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XR protester arrested

Extinction Rebellion demonstrators protesting the financial industry's contributions to the climate emergency were arrested at a Bank of America building in New York City on September 17, 2021. (Photo: Tayfun Coskun/Anadolu Agency via Getty Images)

40+ NYC Activists Arrested for Protests Against Banks Fueling Climate Emergency

"We're sending a message loud and clear that the little action that politicians and greenwashing CEOs have taken so far does not begin to deal with the magnitude of this crisis."

Jessica Corbett

At least 40 climate activists were arrested Friday at the New York City offices of JPMorgan Chase, Citibank, and Bank of America, organizers said, as campaigners across the United States demanded financial institutions stop supporting the destruction of the planet.

"We need our government leaders to take action immediately... The climate crisis is here, now."
—Christina See, XR NYC

"People are in denial about the mess we're in," said Kerith Creo of Extinction Rebellion (XR) NYC. "We're sending a message loud and clear that the little action that politicians and greenwashing CEOs have taken so far does not begin to deal with the magnitude of this crisis."

The protest actions included delivering 150,000 petition signatures as part of the Stop the Money Pipeline (STMP) coalition's "Deadline Glasgow: Defund Climate Chaos" campaign to pressure banks ahead of COP 26, a United Nations summit set to start on October 31.

Despite financial institutions' net-zero emissions by 2050 pledges, the petition highlights, "they are providing loans, insurance, and billions in investment capital to corporations expanding the fossil fuel industry and deforesting the Amazon and other tropical forests―companies that are guilty of human rights abuses and violations of Indigenous sovereignty."

The petition calls out some specific projects—such as Line 3—and urges banks, insurers, asset managers, and the Biden administration to "end their support for companies engaged in climate destruction and human rights abuses" before the two-week U.N. summit in Scotland.

The upcoming negotiations in Glasgow "are the most important international climate talks since the Paris agreement was signed in 2015," STMP said in a statement Friday. "It is also supposed to be 'the climate finance COP.'"

The coalition continued:

Scientists say that almost 60% of oil and gas reserves and 90% of coal must remain in the ground to keep global warming below 1.5°C. This follows a groundbreaking report from the International Energy [Agency] earlier this year that stated "there is no need for investment in new fossil fuel supply in our net-zero pathway." Yet, not a single Wall Street bank has committed to winding down their investments in oil and gas and all still have some exposure to coal. In fact, the largest fossil fuel financier, JPMorgan Chase, has publicly committed to funding oil and gas for years to come.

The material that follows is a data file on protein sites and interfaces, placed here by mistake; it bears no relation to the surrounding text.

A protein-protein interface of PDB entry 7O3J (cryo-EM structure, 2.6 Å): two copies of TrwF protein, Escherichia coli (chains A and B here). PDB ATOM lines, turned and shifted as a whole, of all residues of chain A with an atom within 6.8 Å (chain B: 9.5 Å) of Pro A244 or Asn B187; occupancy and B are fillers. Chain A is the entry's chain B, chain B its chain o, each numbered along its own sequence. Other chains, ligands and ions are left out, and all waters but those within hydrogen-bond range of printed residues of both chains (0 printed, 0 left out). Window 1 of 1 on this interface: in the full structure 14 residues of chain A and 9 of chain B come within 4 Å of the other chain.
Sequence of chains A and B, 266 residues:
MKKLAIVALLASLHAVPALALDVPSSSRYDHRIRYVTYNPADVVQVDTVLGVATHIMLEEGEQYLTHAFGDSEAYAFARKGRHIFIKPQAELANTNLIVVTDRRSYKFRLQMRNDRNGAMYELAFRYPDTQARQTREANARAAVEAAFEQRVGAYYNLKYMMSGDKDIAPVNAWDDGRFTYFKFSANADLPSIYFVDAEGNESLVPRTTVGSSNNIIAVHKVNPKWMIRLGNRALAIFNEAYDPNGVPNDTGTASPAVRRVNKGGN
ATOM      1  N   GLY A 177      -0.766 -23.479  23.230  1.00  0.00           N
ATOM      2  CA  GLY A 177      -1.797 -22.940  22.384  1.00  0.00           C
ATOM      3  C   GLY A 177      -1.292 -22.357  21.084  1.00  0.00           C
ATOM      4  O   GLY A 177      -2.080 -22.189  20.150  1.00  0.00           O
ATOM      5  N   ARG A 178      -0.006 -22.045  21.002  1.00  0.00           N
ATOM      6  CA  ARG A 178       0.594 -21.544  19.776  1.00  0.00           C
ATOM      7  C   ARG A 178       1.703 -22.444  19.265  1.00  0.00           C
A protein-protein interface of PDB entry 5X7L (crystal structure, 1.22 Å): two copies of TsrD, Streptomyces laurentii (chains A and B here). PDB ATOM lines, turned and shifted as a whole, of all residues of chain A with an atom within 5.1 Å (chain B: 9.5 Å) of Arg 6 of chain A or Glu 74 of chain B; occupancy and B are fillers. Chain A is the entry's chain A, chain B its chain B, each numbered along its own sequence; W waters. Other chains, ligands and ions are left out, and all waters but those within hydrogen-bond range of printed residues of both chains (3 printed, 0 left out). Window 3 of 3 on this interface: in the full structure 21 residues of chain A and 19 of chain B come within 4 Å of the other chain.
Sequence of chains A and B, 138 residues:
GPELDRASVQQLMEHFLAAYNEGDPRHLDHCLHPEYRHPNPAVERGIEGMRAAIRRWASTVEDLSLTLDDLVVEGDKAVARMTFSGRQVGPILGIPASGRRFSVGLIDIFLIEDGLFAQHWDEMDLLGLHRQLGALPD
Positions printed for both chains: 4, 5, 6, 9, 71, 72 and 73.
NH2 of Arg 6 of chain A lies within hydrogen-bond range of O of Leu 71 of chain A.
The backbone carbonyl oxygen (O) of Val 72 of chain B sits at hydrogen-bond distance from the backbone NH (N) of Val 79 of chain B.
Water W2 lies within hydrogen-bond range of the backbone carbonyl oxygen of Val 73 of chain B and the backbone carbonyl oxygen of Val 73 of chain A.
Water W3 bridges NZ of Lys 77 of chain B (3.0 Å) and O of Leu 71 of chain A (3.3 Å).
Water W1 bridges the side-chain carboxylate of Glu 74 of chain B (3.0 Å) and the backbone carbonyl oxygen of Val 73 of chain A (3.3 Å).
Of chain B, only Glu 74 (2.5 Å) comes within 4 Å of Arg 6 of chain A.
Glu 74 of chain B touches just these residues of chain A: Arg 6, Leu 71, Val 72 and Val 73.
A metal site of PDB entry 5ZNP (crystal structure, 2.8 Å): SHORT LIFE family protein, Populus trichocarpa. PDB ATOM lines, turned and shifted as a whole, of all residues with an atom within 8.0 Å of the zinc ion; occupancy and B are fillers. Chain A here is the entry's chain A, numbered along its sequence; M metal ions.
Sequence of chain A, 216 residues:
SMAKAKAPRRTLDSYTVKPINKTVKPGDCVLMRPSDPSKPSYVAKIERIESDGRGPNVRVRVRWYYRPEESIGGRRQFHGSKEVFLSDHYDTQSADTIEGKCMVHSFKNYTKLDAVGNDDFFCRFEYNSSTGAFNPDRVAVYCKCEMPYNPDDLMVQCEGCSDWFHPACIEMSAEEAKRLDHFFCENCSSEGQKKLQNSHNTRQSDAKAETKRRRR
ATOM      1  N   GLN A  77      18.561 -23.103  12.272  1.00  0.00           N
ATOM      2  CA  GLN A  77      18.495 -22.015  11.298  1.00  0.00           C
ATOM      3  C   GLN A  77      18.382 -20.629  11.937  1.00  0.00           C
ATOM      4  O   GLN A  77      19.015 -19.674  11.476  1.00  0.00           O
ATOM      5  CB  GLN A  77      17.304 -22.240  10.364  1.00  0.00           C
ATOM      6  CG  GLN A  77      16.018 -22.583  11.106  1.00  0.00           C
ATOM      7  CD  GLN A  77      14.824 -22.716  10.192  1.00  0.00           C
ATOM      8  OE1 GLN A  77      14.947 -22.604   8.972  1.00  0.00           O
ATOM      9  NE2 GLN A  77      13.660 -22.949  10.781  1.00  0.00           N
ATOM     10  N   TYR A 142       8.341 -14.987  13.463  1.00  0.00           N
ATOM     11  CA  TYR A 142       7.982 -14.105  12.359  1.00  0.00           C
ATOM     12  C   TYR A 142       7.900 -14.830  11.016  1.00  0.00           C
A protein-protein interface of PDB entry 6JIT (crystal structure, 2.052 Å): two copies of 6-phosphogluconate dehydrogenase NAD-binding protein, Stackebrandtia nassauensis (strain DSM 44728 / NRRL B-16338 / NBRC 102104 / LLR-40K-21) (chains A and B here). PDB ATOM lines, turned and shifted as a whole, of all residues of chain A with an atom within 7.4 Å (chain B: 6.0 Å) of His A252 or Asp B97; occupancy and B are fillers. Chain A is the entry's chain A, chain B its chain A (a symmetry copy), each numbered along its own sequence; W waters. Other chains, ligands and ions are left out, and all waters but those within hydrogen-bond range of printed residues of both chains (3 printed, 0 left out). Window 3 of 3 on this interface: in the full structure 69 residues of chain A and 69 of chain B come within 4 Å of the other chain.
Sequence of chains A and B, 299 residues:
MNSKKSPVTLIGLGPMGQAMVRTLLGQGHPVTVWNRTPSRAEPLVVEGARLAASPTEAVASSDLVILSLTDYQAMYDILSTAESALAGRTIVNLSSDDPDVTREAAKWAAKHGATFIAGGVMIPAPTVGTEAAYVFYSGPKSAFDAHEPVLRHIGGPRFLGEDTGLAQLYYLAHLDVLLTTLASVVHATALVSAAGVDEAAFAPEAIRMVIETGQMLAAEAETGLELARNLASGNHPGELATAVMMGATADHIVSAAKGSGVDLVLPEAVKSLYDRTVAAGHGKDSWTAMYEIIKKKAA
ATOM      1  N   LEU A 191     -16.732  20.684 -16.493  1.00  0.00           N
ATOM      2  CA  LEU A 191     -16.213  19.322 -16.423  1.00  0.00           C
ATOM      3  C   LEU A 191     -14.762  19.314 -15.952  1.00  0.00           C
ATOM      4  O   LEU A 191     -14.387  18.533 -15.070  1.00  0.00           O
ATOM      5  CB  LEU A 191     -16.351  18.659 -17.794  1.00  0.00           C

In New York City, climate activists set up a boat outside the office of JPMorgan Chase, urging the bank to "stop the greenwashing," and draped a banner that read "#1 Funder of Climate Death" over the building's entrance.

At Bank of America's Manhattan office, "half a dozen women blockaded the entrance and a seventh woman sat in a hammock supported by a large tripod on the sidewalk," according to XR. Outside Citibank's building, "activists set up a camp on the lawn near the entrance and put up a tripod to which they locked themselves down."

"We've reached the breaking point," said Christina See of XR NYC. "We need our government leaders to take action immediately. The New York City area saw over 40 deaths due to record breaking floods just a few weeks ago. The climate crisis is here, now."

The remnants of Hurricane Ida—which initially made landfall in Louisiana on the anniversary of Hurricane Katrina—caused fatal flooding across the Northeast, sparking warnings from not only climate activists but also political leaders about what the future holds.

While touring damage in New York and New Jersey, President Joe Biden said that "we got to listen to the scientists and the economists and the national security experts. They all tell us this is code red; the nation and the world are in peril. And that's not hyperbole. That is a fact."

Climate campaigners responded to Biden's comments by urging him to declare a national climate emergency and stop all fossil fuel projects, highlighting his refusal to block the Line 3 tar sands pipeline opposed by Indigenous leaders and environmentalists in Minnesota.

The protests came as the U.S. president held a climate meeting with leaders of major economies and confirmed a new global pledge to reduce methane pollution at least 30% by 2030. Biden's event followed his leadership summit in April, during which he pledged to cut the nation's overall planet-heating emissions in half within this decade.

Activists on Friday "shut down 4th Avenue in downtown Seattle, and disrupted business at the Canadian Consulate, Chase, and Bank of America," according to the Washington city's arm of

STMP explained that "they're targeting the world's biggest financers of climate chaos, as well as the Canadian government, who bought the troubled Trans Mountain oil pipeline in 2018."

The demonstrations in New York City, Seattle, and beyond came as a new U.N. analysis revealed that recent emissions reduction pledges governments have made in anticipation of COP 26 are nowhere near ambitious enough to meet the Paris agreement's 1.5°C target.

According the new report, the world is on track for 2.7°C or warming by 2100—a revelation that prompted U.N. Secretary-General António Guterres to warn that a failure to meet the Paris temperature goal "will be measured in the massive loss of lives and livelihoods."

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